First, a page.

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Tobacco SC

by aj5105 » Sat May 30, 2009 9:15 pm
In an effort to reduce the number of fires started by cigarettes, a major tobacco company is test-marketing a cigarette in which thin layers of extra paper are used to decrease the amount of oxygen entering the cigarette, thereby slowing the rate at which it burns and lowering the heat it generates.

A.in which thin layers of extra paper are used to decrease the amount of oxygen entering the cigarette, thereby slowing

B.in which they use thin layers of extra paper in decreasing the amount of oxygen entering the cigarette, which slows

C.that uses thin layers of extra paper to decrease the amount of oxygen when it enters the cigarette, thereby slowing

D.for which thin layers of extra paper are used to decrease the amount of oxygen that enters the cigarette, and thereby slowing

E.using thin layers of extra paper in decreasing the amount of oxygen entering the cigarette, which slows

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by Jatinder » Sat May 30, 2009 9:56 pm
IMO A
problems with other options:--
B- "they" and "which"
C-"it"
D- "and"
E-"which"
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by rahulg83 » Sat May 30, 2009 10:02 pm
IMO A

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by nervesofsteel » Sat May 30, 2009 11:38 pm
imo A

only A makes sense

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by pratikgandhi » Sun May 31, 2009 2:19 am
IMO A. What is the OA?

B. they cannot refer to tobacco company,
B. use thin layer of extra paper "in decreasing" (sounds incorrect)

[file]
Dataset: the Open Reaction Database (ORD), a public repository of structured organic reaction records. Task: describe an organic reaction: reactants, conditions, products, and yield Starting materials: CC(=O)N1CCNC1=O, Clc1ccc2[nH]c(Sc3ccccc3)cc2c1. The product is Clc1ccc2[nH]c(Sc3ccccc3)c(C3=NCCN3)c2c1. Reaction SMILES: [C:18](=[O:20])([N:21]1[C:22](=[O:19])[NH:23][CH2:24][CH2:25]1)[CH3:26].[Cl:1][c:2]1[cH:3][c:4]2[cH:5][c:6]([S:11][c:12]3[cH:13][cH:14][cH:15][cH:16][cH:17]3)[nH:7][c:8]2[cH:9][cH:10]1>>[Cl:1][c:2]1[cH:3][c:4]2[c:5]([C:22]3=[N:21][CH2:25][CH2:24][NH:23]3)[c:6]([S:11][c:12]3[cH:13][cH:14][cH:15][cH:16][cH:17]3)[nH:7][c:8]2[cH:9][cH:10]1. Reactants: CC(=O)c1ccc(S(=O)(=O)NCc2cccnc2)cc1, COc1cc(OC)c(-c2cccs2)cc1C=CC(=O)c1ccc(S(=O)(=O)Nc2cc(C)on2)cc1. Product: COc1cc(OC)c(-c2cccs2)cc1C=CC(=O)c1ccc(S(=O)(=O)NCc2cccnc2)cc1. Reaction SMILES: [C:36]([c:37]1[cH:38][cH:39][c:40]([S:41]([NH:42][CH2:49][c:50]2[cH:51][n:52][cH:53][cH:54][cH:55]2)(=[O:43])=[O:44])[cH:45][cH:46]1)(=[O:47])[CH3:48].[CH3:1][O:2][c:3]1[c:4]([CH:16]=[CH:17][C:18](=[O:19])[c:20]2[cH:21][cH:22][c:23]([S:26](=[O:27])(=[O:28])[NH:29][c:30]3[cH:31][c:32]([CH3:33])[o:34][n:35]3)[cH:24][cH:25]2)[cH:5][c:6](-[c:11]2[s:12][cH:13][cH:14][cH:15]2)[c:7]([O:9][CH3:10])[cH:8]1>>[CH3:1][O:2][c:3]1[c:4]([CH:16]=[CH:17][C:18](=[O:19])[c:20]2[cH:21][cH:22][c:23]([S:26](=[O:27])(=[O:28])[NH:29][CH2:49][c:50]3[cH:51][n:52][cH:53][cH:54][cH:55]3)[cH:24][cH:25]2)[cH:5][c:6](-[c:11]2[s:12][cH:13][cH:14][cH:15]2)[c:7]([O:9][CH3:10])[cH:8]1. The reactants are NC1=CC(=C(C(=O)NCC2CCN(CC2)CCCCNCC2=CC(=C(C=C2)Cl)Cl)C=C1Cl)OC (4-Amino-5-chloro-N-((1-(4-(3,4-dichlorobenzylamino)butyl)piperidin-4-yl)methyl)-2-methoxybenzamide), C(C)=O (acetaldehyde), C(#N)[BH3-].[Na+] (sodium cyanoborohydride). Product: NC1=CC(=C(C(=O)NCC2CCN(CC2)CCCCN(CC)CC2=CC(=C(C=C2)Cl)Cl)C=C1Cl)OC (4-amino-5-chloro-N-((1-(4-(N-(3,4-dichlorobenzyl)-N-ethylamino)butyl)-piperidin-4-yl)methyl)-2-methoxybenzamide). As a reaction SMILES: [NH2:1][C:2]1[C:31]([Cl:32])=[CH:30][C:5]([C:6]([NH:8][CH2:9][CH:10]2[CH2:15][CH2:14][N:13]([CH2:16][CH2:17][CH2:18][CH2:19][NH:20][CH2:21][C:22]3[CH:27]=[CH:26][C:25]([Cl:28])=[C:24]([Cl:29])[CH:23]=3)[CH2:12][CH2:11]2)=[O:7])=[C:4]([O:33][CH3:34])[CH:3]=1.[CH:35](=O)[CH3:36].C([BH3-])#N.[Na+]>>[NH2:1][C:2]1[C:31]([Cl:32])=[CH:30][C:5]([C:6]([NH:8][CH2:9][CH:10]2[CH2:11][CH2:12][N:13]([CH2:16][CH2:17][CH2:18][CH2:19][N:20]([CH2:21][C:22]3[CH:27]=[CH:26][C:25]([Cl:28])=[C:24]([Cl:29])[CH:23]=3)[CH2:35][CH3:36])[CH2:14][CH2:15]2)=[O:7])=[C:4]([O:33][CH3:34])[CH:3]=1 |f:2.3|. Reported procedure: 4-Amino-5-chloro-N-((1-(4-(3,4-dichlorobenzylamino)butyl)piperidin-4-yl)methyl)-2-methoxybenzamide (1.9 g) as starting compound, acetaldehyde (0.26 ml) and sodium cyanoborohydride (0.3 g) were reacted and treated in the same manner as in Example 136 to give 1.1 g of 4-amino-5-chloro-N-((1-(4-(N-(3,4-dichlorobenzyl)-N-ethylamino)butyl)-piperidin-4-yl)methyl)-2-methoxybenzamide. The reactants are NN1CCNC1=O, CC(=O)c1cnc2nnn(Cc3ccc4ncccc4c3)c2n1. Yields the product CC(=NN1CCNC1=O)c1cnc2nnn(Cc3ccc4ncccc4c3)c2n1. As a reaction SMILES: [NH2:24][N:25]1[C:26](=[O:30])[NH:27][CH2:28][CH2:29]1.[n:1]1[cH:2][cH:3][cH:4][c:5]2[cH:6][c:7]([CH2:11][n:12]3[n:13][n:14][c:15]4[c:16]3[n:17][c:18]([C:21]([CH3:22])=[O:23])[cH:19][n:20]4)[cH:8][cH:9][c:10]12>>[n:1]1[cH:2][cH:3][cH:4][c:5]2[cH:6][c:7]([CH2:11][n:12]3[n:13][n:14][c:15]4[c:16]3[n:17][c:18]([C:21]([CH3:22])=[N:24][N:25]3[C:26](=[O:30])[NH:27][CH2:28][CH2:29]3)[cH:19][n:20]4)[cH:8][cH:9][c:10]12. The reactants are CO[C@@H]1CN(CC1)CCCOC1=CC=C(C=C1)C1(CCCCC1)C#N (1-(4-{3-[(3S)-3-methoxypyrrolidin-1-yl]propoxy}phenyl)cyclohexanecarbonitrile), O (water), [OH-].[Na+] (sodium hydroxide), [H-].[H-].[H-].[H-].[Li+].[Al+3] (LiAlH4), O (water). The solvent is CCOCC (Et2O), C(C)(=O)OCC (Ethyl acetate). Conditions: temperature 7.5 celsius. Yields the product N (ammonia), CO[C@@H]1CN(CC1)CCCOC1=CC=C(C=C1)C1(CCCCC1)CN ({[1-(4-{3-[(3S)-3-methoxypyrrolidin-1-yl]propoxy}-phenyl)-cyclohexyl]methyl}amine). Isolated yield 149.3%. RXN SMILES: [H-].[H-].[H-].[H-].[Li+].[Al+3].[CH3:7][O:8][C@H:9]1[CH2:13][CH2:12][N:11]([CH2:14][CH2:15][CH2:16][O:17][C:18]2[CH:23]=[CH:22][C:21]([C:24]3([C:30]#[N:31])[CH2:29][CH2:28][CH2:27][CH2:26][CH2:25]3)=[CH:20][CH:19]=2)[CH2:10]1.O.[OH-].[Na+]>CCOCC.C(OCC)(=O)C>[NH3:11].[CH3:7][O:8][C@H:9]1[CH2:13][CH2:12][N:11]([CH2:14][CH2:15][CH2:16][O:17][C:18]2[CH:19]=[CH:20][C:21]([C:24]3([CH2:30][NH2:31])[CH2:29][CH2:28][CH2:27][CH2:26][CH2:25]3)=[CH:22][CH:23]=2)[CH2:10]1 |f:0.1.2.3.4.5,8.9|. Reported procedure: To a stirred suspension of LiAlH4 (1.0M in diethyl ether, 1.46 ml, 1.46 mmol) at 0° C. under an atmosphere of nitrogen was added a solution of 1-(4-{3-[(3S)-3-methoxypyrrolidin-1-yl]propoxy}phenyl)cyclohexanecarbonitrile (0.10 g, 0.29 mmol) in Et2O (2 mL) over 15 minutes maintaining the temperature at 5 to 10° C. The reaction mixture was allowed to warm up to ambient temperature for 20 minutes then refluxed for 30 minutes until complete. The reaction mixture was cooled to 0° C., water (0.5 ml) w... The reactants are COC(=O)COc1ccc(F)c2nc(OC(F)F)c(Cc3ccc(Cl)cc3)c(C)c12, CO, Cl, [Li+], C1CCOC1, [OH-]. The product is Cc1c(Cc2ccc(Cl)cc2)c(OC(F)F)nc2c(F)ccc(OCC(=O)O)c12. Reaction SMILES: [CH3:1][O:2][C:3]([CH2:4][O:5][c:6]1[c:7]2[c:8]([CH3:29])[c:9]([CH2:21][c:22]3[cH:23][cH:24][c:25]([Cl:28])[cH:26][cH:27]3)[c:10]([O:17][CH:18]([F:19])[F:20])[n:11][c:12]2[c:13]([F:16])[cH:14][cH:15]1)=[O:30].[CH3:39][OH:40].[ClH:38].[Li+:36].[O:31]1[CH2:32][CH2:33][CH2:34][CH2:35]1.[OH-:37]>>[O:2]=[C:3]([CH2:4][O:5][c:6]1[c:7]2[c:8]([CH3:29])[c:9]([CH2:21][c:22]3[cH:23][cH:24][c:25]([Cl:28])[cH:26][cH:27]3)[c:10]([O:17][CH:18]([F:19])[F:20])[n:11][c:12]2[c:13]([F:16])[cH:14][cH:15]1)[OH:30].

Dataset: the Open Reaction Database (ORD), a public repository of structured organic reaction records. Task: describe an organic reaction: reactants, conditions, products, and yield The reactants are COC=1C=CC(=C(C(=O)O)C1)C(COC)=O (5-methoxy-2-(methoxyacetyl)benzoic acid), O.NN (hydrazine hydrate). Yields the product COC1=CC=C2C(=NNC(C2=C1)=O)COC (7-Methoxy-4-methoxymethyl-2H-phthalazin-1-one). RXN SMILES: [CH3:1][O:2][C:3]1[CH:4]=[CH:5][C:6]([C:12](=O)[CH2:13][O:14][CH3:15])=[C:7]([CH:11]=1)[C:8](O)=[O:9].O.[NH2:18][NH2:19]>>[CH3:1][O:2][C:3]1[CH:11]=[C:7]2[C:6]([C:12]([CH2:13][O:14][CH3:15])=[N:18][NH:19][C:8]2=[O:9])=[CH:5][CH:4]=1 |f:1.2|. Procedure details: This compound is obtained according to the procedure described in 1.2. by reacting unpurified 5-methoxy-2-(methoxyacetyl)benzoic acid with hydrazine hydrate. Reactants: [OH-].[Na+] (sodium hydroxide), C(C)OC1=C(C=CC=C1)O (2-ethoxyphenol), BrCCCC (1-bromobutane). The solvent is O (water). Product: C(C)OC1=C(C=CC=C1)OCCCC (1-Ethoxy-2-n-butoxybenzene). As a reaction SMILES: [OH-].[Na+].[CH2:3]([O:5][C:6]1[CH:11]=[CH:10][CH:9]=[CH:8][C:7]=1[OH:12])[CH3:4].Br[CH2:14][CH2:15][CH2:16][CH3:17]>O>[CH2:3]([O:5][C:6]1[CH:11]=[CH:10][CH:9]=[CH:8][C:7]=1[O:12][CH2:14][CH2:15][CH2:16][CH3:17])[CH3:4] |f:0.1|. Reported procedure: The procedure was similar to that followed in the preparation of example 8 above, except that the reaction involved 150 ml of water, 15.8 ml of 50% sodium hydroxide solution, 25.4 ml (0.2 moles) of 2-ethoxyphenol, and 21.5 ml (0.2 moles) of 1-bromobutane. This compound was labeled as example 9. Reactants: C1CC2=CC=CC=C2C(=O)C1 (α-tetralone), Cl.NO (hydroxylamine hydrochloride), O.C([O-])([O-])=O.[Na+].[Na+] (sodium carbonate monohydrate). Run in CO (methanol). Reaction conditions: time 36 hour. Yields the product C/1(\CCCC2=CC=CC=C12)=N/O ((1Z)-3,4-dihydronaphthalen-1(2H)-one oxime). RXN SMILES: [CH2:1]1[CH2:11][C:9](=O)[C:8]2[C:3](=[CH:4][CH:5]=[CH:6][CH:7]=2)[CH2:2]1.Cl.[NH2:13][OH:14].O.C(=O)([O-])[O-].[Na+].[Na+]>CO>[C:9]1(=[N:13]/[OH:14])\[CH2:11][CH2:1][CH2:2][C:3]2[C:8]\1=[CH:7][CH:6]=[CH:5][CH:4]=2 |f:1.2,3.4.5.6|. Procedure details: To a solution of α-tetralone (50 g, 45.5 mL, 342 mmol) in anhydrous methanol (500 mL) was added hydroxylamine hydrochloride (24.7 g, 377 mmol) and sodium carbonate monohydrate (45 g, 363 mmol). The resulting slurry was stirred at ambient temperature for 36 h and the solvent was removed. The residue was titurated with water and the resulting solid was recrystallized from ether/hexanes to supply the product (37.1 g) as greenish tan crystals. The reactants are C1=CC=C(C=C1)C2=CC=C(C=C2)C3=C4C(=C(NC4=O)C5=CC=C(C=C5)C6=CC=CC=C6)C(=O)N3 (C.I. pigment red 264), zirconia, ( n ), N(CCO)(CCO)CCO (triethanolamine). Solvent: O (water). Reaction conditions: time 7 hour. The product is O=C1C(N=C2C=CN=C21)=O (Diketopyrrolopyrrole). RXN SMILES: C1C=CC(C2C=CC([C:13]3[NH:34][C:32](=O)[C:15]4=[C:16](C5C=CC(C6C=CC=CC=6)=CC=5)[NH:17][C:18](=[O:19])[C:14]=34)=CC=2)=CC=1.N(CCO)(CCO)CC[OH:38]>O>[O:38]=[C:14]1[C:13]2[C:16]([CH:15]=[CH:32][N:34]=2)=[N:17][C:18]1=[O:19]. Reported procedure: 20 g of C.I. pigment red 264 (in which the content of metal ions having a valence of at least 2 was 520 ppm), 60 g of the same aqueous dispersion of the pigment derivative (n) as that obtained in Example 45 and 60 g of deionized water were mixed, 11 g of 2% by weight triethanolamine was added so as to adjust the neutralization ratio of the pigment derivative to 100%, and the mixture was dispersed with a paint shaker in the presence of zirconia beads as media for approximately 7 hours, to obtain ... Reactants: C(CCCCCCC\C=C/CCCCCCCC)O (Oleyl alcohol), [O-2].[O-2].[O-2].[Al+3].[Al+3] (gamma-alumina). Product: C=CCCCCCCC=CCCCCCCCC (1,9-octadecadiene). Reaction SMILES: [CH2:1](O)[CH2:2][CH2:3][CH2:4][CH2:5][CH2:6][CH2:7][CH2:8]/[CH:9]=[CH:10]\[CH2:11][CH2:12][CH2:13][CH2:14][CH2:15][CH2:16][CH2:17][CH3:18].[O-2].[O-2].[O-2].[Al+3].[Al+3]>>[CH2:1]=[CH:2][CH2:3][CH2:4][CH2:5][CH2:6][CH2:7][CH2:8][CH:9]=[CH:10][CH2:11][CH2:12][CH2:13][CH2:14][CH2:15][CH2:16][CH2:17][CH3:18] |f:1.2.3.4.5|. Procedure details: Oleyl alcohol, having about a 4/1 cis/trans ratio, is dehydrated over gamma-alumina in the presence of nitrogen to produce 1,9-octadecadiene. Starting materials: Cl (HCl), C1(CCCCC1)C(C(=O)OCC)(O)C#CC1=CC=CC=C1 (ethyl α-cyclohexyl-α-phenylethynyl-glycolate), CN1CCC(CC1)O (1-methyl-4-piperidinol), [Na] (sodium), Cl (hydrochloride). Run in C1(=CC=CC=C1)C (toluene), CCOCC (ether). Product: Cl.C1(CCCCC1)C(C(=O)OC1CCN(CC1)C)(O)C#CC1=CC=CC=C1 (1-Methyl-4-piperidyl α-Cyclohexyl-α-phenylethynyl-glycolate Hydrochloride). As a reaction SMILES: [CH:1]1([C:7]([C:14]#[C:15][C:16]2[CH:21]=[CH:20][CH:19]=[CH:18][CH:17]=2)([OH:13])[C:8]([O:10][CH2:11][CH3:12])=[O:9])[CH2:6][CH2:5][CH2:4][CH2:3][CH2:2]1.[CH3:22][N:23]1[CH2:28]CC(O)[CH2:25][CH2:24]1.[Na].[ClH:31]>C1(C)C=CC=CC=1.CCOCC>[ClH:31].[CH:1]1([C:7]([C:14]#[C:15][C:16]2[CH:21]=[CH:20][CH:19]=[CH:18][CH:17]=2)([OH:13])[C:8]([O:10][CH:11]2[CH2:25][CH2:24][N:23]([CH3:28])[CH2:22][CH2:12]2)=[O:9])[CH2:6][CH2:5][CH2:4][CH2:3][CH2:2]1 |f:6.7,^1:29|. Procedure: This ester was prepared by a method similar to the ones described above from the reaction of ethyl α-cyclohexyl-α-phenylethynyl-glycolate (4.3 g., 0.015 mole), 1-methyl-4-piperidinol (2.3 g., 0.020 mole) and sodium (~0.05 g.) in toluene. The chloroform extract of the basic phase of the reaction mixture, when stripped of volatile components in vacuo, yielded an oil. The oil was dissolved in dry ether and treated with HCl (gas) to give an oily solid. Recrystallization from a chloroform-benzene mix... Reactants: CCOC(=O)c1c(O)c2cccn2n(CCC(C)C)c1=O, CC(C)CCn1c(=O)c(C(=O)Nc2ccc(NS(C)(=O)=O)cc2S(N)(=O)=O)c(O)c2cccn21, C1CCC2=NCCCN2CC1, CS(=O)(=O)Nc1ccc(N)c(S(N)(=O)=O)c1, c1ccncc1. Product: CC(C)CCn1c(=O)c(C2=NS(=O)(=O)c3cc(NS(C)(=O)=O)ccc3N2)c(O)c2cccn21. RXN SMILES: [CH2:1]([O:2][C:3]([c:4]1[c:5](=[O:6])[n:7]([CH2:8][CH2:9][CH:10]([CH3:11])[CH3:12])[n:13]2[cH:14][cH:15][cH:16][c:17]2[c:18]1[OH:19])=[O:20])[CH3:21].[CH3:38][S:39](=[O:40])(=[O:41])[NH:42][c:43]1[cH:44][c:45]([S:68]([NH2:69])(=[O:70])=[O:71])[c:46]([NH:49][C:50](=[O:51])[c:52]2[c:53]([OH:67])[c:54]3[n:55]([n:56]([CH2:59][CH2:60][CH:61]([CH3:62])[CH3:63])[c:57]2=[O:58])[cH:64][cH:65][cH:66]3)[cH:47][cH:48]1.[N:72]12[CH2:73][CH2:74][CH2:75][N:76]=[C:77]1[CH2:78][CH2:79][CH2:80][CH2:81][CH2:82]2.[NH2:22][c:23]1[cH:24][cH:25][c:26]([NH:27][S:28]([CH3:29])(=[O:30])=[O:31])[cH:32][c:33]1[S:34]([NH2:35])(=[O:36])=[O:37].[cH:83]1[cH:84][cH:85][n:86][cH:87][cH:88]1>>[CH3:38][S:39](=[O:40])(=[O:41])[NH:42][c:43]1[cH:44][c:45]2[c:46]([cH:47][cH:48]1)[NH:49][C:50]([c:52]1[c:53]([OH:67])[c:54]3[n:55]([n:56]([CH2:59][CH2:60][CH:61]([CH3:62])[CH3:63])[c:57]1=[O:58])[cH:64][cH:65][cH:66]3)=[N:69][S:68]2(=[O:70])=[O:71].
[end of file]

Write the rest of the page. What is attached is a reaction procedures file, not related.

C. when "it" enters the cigarrette. what enters.. the oxygen or the thin paper.
D. "and" is not required
E. "in decreasing" same as in B
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by willkillgmat » Sun May 31, 2009 4:59 am
The answer is 'A'

B.

- Uses they (no plural noun)

C.

that uses (cigarette that uses wrong)

D.

and not required.

E.

using (is wrong here)(it seems like cigarette is using something for itself)

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by aj5105 » Tue Jun 02, 2009 8:27 pm
OA [A]

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by Kajiabeat » Tue Aug 23, 2011 9:50 pm
I'm not sure about D,

1."for which" vs."in which", I guess "in which" is a little better as it seems more concrete, but for which is also fine.

2. "entering the cigarette" vs"that enters the cigarette", both are OK, a red herring.

3."thereby"vs"and thereby",both are OK. in the case of "thereby", it is a conjunction, and followed by an elliptical form of "to slow"---"slowing"; in the case of "and thereby", "and" is conjunction and "thereby"is an adverb, which also followed by an ellipitcal "slowing" (I guess "slow" should be parallel to "decrease")

Am I right about all the above ideas? Please correct me if anything is wrong.

thank you very much!

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by lunarpower » Wed Sep 07, 2011 11:50 am
Kajiabeat wrote:1."for which" vs."in which", I guess "in which" is a little better as it seems more concrete, but for which is also fine.
"for which" is wrong.
this isn't an idiom issue -- it's an issue of literal meaning: these things happen in the cigarette, not "for" the cigarette.
2. "entering the cigarette" vs"that enters the cigarette", both are OK, a red herring.
yes.
3."thereby"vs"and thereby",both are OK. in the case of "thereby", it is a conjunction, and followed by an elliptical form of "to slow"---"slowing"; in the case of "and thereby", "and" is conjunction and "thereby"is an adverb, which also followed by an ellipitcal "slowing" (I guess "slow" should be parallel to "decrease")
this is incorrect. "thereby" is an adjective, and so may be ignored in a grammatical analysis. (it can't be ignored in an analysis of the meaning of the sentence, but, like other adverbs and adjectives, it has no effect on grammar.)